Just wait until your father gets home. Don’t make me pull this car over. Believe me, this hurts me much worse than it hurts you. Those things I swore I would never say as a parent . . . until I had kids!
I certainly do not claim to have it all together, nor do I think I have made all the right choices when it comes to disciplining my children. Through the failures and successes, and a few tears shed by everyone, I have learned a little bit along the way, and am still learning as my kids are reaching their teen years.
Discipline is important. Someone once told me you want to make sure your child is someone who others want to be around. This is a great reminder when discipline may be difficult. However, I can attest that when you are diligent at it in the younger years, the the later years are easier.
Discipline is hard. My parents really were right when they told me it hurt them just as much as it hurt me! Not only is it heartbreaking at times, but it also frequently calls us to put our own plans on hold. For example, it isn’t easy (or convenient) to stop what you are doing to take the time to discipline, correct, or redirect when your child is doing something he or she shouldn’t. This leads me to my next lesson.
Discipline happens within a relationship. We discipline those we love because we want what’s best for them. As my children have gotten older and become more able for reason and conversation, I have tried to make sure that discipline is accompanied by a conversation. Sometimes, that conversation has to happen after tempers are given time to quiet down or after a little separation happens. Now, this doesn’t mean that I have to always explain the whys before I expect them to obey. It is important that our children understand that obedience is immediate. This is something that is easier for them when we aren’t disciplining out of anger and they can trust that we really want what is best for them. When we take the time to talk about the whys (after the obedience), we are helping them see that we love them and want the very best for them. This helps to build a relationship of love and trust amidst discipline.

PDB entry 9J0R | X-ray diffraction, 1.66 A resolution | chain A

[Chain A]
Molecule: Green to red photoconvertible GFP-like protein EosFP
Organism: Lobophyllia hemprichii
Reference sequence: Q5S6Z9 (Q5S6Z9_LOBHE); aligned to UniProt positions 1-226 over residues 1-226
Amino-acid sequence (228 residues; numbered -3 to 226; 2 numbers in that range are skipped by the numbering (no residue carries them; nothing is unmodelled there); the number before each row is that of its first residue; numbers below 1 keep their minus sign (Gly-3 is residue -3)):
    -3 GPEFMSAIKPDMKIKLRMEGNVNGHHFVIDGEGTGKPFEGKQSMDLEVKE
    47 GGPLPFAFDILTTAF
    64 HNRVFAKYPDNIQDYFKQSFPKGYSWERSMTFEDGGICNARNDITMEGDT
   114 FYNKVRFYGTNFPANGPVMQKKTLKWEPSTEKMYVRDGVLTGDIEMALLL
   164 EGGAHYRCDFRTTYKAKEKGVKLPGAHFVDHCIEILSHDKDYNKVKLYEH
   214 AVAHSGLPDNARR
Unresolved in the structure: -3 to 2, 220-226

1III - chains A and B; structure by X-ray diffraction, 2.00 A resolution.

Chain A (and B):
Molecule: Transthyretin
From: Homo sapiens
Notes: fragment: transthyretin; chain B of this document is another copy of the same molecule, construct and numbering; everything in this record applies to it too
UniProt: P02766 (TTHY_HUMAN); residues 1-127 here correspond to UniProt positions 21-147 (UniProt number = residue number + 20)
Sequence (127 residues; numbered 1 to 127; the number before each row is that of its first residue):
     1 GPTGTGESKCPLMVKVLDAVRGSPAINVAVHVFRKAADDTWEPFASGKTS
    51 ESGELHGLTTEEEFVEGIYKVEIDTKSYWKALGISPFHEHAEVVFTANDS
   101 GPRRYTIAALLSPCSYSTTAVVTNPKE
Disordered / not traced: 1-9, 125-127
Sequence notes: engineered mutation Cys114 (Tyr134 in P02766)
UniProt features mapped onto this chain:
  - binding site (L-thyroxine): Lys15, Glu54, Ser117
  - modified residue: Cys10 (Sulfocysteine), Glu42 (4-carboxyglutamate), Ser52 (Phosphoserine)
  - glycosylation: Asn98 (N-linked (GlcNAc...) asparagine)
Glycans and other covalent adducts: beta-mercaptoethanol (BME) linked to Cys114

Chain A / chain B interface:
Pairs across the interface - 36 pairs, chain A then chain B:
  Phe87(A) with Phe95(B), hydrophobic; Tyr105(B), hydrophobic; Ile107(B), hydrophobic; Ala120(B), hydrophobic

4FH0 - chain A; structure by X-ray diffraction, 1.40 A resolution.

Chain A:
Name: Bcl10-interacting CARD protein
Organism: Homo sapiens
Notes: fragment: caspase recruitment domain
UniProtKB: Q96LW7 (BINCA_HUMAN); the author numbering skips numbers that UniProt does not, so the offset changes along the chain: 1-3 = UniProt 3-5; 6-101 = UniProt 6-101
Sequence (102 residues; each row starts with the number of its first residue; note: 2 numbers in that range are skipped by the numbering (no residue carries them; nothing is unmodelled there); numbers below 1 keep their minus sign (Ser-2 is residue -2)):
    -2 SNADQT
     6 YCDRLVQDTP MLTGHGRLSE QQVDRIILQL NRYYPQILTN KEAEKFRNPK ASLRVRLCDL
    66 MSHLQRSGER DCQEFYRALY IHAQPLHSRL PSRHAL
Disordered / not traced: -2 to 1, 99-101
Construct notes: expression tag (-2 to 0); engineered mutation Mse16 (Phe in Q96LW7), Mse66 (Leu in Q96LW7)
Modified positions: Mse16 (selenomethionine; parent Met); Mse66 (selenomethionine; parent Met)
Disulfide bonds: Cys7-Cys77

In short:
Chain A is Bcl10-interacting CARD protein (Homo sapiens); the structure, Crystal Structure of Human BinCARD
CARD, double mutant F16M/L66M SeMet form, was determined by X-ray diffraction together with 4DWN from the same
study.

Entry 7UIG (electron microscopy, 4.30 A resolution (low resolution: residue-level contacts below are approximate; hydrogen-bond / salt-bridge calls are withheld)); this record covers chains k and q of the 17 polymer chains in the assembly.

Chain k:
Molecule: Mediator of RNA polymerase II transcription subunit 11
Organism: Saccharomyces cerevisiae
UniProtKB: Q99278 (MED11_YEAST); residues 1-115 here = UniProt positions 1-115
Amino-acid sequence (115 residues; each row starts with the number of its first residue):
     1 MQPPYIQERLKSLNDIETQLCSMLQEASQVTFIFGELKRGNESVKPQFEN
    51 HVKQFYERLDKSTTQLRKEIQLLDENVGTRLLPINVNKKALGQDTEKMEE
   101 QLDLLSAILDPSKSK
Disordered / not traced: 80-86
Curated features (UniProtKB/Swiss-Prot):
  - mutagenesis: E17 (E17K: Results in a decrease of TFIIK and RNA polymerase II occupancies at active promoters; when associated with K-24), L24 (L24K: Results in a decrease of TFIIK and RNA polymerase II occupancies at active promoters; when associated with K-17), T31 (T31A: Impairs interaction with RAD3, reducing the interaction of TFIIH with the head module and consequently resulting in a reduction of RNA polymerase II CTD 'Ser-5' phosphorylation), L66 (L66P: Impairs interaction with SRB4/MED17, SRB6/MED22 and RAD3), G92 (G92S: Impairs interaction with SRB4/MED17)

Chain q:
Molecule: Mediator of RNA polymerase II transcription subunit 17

Discipline pays in the long run. The more consistent you are now, the less you have to discipline later. I can only speak for myself and what I have found to be true in our family, but, with that in mind, I will say all those tears shed in disciplining my toddlers and young children has shown tremendous benefit as my children have grown up. There are definitely still times when correction is in order, and the punishments have changed, but they don’t seem to be as frequent. Punishments that used to be time outs or an occasional spanking have turned into taking a phone away or suspending a privilege that they value.
I’m still learning and growing every day, and this teenage thing sure is new to me as a parent. But, I’m thankful that I have been entrusted with my three, and I will continue to make decisions for them based on what’s best for them, even if it means I may not be the most popular in their book. As for now, they trust me and know I love them and am trying to do what’s best for them. I can only pray that our relationship will continue in that same direction and that they turn out to be all they were created to be.